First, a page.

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Cinema Seville Film Festival

Radical European cinema takes centre stage

THE SEVILLE Film Festival showcased more than 200 films during its run last week, among them Spanish icon Pedro Almodovar’s Pain and Glory and Palestinian Elia Suleiman’s It Must Be Heaven.

Almodovar’s quasi-autobiographical drama focuses on a former film director who, back in the day, confronted Spain’s repressive attitudes, while Elia Suleiman's It Must Be Heaven is a perplexed and comic look at his surroundings as he embarks on a globetrotting tour which takes in some absurd scenarios.

In a film he’s written and in which he is protagonist, Suleiman comes across as somewhere between Buster Keaton and Jaques Tati as he explores the Palestinian experience.

Funny and desperate but never pessimistic, this subtle commentary is highly imaginative.

Political and militant cinema was a feature of the programming, exemplified by Spanish director Eloy Enciso’s feature Longa Noite which explores the pain of those persecuted during the Franco regime.

It’s a portrait of a Spain — especially Galicia — of interior exile, where victims of dictatorship struggle to survive.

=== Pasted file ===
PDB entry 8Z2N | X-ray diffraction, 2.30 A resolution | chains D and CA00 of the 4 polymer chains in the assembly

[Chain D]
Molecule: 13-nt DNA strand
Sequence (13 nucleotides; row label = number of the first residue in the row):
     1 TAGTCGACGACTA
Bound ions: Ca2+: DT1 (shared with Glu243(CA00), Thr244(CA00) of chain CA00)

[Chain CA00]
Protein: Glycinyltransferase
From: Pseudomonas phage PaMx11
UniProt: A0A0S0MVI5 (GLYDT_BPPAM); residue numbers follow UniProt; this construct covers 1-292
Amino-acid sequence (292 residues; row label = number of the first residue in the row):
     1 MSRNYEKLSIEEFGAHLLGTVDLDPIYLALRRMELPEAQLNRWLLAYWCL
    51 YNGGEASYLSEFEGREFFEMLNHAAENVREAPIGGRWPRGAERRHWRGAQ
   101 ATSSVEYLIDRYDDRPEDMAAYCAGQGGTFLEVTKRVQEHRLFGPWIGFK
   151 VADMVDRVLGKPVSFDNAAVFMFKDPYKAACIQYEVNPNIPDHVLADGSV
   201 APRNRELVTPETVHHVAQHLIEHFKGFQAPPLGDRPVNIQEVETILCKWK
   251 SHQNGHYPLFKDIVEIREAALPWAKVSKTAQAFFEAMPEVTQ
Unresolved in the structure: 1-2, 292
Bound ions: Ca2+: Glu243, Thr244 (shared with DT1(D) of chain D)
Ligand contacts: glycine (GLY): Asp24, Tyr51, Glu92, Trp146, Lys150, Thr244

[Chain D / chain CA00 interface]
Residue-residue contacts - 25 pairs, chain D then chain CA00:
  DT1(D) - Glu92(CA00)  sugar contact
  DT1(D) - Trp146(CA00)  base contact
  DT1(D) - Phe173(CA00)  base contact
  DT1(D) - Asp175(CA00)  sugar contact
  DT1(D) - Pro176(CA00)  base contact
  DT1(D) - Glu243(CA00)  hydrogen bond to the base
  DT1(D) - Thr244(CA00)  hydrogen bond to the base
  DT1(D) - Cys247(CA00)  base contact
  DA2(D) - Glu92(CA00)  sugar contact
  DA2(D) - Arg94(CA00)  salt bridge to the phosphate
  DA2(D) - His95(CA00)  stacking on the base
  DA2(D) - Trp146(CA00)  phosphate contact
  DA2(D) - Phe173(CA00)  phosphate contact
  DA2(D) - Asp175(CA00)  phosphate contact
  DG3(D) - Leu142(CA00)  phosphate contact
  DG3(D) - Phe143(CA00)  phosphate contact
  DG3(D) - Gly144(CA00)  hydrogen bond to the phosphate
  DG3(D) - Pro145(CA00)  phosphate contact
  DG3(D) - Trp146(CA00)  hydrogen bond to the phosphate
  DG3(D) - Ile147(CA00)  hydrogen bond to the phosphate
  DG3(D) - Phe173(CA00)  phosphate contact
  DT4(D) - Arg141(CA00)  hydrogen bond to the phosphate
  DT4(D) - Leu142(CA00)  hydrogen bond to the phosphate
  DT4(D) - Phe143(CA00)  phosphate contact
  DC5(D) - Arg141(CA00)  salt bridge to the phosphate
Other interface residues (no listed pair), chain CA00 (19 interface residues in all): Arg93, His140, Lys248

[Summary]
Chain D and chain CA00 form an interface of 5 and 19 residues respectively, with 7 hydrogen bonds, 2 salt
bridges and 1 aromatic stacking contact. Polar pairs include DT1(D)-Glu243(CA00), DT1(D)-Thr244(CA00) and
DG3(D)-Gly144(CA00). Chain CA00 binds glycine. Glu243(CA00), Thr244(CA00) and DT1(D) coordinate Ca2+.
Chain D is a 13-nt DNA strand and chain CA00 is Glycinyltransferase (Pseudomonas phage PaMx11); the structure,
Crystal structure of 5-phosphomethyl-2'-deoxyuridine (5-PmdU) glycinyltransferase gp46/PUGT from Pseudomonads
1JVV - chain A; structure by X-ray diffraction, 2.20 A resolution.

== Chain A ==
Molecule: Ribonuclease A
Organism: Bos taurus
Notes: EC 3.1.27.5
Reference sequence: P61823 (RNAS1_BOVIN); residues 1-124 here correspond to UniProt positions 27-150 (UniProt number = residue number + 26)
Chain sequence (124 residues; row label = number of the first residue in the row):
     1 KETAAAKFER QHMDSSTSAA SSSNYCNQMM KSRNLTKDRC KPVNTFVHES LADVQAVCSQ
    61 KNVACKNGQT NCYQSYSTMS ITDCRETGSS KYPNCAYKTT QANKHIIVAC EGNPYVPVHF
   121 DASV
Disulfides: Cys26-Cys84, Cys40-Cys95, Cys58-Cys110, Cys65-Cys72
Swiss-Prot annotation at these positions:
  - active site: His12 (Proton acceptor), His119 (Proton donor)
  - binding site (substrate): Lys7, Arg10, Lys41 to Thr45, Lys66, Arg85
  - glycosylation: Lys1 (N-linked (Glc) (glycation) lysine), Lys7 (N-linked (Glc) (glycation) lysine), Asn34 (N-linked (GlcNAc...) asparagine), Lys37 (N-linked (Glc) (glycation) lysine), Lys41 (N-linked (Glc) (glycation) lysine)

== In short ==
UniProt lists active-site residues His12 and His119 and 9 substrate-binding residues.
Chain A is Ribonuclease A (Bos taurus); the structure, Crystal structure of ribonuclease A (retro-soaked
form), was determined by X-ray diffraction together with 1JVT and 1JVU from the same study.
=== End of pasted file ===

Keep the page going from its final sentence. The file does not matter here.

Two stand-out documentaries were Lech Kowalski’s Blow It To Bits, an informative and thought-provoking documentary focusing on workers at a French car factory threatened with redundancy, and Ukrainian director Sergei Loznitsa’s State Funeral, which explores the impact nationally of Soviet leader Joseph Stalin’s death in 1953.

Raising questions about propaganda, it’s a visually striking and astonishing deconstruction of an evocative ceremony.

Outside the screenings, the festival honoured the cinema of Pere Portabella who received the Giraldillo de Honor for “his militant and visionary cinema.”

Notable for his role as producer of masterpieces like Viridiana by Luis Bunuel, The Stroller by Marco Ferreri and Los Golfos by Carlos Saura, he has been a significant figure in Spanish politics and cinema of the last 50 years.

 

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